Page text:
Welcome to the official website of Canadian human rights lawyer Richard Warman.
1. Warman v Connie Fournier and Mark Fournier – Ontario Court of Appeal summary
On 2 December 2015, Justices Eleanor Cronk, Robert Sharpe, and Bradley Miller of the Ontario Court of Appeal heard the appeal by the Fourniers against the jury trial verdict finding them liable for their years-long campaign of defamation against me. The judges indicated in advance that they had read submissions by both parties and were familiar with the material.
This will not be a verbatim summary, but more impressionistic highlights:
– at the opening, lawyer Barbara Kulaszka representing the Fourniers indicated she would reduce her shotgun written appeal to ‘5 key issues’
– Ms. Kulaszka argued that Justice Smith (the trial judge) had erred by referring all the allegedly defamatory posts to the jury for determination without performing a gate-keeper function in advance. Justice Sharpe intervened early on and Ms. Kulaszka acknowledged that she had asked on behalf of the Fourniers that all the posts be submitted to the jury for determination. Justice Sharpe then asked ‘What’s the trial judge to do? He would be going against your express wishes that everything go to the jury…”
– In response to an appeal argument by Ms. Kulaszka that the libels couldn’t mean what they were alleged to mean in the statement of claim against her clients, Justice Miller stated “I looked at the innuendos and frankly they don’t look like much of a stretch to me…”
– The issue of the postings being just ‘political venting’? Justice Sharpe said “That was the point you made to the jury and the jury didn’t accept that.”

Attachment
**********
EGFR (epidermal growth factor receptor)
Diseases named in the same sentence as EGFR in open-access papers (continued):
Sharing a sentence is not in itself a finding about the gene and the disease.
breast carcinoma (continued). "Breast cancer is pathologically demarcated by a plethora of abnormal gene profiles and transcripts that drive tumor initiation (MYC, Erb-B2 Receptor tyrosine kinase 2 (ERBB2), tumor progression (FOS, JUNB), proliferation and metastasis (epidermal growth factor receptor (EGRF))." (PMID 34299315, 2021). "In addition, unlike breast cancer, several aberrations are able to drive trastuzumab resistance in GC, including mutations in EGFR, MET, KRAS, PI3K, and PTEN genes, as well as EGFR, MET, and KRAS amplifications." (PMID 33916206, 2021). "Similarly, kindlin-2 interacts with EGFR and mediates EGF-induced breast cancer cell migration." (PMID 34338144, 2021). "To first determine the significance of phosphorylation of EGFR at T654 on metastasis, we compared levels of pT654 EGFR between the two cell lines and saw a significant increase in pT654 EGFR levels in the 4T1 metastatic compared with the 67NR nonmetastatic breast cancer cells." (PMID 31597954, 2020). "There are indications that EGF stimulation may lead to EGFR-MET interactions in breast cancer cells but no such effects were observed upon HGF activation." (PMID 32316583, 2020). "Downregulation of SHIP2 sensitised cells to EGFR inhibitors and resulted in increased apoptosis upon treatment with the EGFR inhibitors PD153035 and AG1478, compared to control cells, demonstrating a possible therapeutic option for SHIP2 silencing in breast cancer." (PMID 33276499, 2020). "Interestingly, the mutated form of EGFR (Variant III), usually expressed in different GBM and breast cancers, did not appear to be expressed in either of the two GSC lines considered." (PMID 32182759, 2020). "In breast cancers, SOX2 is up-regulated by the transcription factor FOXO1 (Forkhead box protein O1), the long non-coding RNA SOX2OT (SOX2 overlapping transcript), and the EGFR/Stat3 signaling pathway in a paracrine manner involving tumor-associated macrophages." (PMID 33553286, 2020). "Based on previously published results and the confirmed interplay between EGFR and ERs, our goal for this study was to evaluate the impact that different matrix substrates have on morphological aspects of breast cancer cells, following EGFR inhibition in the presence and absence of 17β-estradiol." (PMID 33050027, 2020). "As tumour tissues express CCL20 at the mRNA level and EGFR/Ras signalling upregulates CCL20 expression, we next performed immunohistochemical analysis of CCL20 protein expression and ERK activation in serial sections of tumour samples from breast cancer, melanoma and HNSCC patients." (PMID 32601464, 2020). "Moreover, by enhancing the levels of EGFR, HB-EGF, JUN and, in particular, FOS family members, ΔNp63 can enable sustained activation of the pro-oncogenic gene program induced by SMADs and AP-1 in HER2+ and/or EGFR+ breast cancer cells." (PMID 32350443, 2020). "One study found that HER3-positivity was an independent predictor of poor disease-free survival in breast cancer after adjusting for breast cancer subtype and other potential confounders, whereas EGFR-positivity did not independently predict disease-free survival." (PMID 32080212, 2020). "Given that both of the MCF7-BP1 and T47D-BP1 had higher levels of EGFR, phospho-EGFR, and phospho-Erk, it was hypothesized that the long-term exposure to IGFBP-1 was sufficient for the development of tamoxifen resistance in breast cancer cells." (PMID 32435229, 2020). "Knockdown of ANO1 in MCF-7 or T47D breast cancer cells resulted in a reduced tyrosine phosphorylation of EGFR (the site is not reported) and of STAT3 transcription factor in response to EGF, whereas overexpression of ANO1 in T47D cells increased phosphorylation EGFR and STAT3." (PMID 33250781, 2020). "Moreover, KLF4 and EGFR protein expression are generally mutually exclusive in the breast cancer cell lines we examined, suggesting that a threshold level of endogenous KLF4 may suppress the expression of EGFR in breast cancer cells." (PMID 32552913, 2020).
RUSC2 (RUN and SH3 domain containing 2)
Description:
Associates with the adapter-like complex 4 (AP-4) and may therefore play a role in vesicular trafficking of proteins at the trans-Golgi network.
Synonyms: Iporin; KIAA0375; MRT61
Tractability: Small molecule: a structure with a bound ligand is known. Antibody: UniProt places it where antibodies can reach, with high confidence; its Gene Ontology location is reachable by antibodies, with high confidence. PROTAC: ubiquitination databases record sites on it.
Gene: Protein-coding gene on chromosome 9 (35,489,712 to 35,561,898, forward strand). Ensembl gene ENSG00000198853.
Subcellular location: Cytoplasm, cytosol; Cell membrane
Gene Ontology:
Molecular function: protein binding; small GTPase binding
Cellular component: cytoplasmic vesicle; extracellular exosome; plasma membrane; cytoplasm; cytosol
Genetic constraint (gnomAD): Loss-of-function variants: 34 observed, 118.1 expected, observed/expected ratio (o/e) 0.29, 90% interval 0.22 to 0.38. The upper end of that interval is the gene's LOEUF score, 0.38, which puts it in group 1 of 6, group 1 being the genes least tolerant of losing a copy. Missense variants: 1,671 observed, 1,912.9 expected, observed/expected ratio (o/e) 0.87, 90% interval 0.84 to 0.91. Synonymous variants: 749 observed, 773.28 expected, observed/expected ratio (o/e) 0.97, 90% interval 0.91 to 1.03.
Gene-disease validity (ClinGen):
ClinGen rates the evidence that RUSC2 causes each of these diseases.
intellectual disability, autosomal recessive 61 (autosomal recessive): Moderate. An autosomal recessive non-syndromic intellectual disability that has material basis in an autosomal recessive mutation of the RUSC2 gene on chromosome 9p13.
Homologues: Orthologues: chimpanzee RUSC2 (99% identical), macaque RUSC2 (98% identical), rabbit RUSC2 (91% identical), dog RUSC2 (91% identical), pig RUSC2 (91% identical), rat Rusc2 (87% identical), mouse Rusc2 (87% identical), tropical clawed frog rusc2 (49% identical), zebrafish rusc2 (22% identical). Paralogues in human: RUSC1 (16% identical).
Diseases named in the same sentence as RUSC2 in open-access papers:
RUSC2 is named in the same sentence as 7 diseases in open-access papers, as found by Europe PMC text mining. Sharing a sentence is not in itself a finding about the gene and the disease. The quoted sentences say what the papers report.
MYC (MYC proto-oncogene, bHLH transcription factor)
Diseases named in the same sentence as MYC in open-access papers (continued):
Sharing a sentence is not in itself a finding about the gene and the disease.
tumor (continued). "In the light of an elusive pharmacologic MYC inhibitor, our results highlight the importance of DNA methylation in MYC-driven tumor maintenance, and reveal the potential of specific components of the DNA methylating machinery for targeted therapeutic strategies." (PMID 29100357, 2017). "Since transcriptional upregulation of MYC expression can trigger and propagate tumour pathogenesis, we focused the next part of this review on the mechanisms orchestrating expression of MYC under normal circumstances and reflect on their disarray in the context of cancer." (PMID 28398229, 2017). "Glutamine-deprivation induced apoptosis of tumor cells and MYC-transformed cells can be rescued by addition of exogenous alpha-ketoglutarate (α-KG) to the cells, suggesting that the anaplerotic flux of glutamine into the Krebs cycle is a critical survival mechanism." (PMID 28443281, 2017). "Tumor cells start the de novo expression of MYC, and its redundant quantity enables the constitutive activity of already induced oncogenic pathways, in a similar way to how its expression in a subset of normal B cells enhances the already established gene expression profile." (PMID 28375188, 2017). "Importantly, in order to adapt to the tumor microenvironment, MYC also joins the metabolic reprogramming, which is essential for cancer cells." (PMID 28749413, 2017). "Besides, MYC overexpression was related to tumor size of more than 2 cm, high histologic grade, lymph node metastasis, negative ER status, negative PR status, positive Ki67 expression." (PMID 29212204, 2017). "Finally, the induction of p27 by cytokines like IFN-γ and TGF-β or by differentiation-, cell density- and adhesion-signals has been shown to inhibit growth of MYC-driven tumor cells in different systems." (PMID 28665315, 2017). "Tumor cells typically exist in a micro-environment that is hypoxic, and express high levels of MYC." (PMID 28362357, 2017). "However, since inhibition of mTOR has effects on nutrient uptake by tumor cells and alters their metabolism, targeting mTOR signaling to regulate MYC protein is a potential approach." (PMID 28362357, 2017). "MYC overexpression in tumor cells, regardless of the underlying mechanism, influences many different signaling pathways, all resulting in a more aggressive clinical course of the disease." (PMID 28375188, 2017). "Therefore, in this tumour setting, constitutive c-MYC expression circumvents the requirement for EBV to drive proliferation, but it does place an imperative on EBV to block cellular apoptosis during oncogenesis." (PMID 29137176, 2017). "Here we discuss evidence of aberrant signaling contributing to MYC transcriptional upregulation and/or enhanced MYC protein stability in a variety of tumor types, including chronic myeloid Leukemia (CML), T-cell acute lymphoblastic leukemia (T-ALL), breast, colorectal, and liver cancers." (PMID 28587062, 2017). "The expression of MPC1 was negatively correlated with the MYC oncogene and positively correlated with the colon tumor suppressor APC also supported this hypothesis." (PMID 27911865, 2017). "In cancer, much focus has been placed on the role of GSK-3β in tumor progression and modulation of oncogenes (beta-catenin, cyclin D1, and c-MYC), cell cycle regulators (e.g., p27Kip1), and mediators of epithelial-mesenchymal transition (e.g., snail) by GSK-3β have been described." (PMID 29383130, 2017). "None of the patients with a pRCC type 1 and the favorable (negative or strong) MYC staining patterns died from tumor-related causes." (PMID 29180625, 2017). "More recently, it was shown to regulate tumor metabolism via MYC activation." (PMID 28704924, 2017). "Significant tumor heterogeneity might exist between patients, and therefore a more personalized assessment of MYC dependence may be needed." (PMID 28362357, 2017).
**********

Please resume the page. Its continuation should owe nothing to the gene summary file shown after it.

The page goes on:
– when Ms. Kulaszka raised the issue of the jury’s finding of malice on the part of the Fourniers, the Justices were clearly having a hard time understanding her submission – “I’m just trying to understand what it is you’re concerned about right now.” This is what is sometimes called a ‘judicial hint’.
– on the issue of whether the jury was right to award aggravated and punitive damages against the Fourniers – Ms. Kulaszka referred them to Justice Smith’s ruling confirming this after the trial – Justice Sharpe notes that in his reasons, Justice Smith said he found “ample evidence” to support the finding of malice and subsequent aggravated and punitive damages as a result.
– the Justices repeatedly ask throughout the hearing, “On what basis would we intervene?” to overturn challenged aspects of the jury verdict or Justice Smith’s rulings.
– with regard to the challenge against the permanent injunction against Connie and Mark Fournier – Justice Smith notes “If we look at Justice Smith’s reasons, he gives several bases for granting the injunction. Is that unreasonable?”
– After over an hour of hearing from Ms. Kulaszka on behalf of the Fourniers, the Justices take a short recess. On their return, they ask to hear from my lawyer James Katz only briefly in relation to the injunction which he amply justifies in under 5 minutes. Justice Sharpe, “Okay, thanks.”
– the Justices reserve but indicate that we should expect their decision in short order and they are true to their words (see point 2 below)